Retailers of e-cigarettes 'breaking law'

23 June 2014 - 02:58 By Katharine Child

Electronic or e-cigarettes may only be sold in pharmacies, but retailers and manufacturers are breaking this law, saying they interpret it differently.

According to Medicines Control Council regulations enacted last year, nicotine - the active ingredient in e-cigarettes - is either a Schedule2 or a Schedule3 drug.

Scheduled substances can be sold only in pharmacies.

A council source said, however, that the threat of lawsuits from e-cigarette manufacturers was the reason for its failure to enforce its regulations.

According to Vitality Institute director Professor Derek Yach, global sales of e-cigarettes in 2012 amounted to $1-billion (more than R10-billion).

Electronic cigarettes are battery-operated inhalers that deliver nicotine in vapour form.

Health Ministry spokesman Joe Maila yesterday confirmed that nicotine was a scheduled drug under the Medicines and Related Substance Act.

"E-cigarettes therefore need to be prescribed by a doctor and bought with a prescription.

"The Medicines Control Act covers nicotine as a Schedule 3 drug, hence e-cigarettes, by law, should not be sold over the counter."

The council's regulations state: "Nicotine, when intended for human medicinal use as an aid to smoking cessation, or as a substitute for a tobacco product, is Schedule 3."

But e-cigarettes are freely available over the counter at Twisp kiosks in malls, at garage shops and at Clicks stores.

Twisp says it interprets the act as applying only to the use of electronic cigarettes as a medicine, not when they are for recreational use.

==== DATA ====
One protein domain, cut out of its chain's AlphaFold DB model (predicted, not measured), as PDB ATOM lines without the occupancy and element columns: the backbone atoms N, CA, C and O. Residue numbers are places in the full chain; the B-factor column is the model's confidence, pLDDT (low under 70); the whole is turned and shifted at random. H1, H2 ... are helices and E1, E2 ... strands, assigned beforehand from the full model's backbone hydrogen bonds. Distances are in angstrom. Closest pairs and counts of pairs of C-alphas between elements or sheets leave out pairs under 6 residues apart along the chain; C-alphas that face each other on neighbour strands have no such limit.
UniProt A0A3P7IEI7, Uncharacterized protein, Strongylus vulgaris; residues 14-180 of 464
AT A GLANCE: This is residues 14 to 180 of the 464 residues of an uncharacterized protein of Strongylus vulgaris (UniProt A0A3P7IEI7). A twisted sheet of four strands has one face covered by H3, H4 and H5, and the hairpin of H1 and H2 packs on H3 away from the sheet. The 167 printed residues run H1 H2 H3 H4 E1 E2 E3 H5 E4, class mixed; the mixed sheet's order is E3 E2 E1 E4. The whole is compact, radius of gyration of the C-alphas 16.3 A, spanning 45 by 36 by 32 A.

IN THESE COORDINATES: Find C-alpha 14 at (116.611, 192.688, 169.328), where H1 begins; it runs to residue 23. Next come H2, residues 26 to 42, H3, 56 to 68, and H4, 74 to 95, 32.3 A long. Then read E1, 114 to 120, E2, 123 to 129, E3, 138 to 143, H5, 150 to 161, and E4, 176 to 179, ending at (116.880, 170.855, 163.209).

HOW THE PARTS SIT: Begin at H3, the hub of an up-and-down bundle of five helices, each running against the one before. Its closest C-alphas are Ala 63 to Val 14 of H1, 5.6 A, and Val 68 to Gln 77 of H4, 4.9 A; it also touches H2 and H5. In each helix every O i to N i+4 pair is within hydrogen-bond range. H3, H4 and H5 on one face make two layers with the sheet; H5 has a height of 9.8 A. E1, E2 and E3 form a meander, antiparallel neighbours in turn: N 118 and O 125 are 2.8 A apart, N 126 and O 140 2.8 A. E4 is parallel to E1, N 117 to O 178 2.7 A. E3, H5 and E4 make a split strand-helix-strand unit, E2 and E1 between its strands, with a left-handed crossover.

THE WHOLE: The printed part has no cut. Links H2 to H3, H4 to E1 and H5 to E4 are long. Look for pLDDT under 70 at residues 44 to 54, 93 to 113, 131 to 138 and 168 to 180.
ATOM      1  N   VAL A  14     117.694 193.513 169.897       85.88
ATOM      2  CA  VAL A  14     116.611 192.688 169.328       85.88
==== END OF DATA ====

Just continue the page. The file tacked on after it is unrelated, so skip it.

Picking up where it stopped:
Company director Nathan Smith said Twisp was not breaking the law.

"Any interpretation of the schedules to regulate the use and sale of Twisp electronic cigarettes and liquid refills is not covered by the authority granted to the Medicines Control Council and the minister of health."

Clicks agrees. Susann Caminada, spokesman for Clicks, said: "As the product does not make any medicinal or health claims, and is not marketed to aid in smoking cessation, it does not fall under the ambit of the act, therefore allowing sales in the front shop."

The council failed to respond to inquiries as to why it does not enforce its regulation.

The US Food and Drug Administration is trying to regulate e-cigarettes on the grounds that there are not enough data to prove that they are safe.

E-Cigs: Miracle or a menace

Doctors and professors from across the globe have written to the World Health Organisation on e-cigarettes.

In May, 53 doctors, including a South African, asked the WHO to consider e-cigarettes as "the most significant health innovation of the 21st century - perhaps saving hundreds of millions of lives".

The doctors added: "The urge to control and suppress [ e-cigarettes] as tobacco products should be resisted."

But 129 leading professors wrote to the WHO last week claiming e-cigarettes glamorised smoking by introducing flavours like kiwi fruit and cherry .

They said gains made against smoking in recent decades would be lost if e-cigarettes became popular.

Wits Public Health Professor Sharon Fonn said: "We do not know that they are not harmful. They do emit toxins."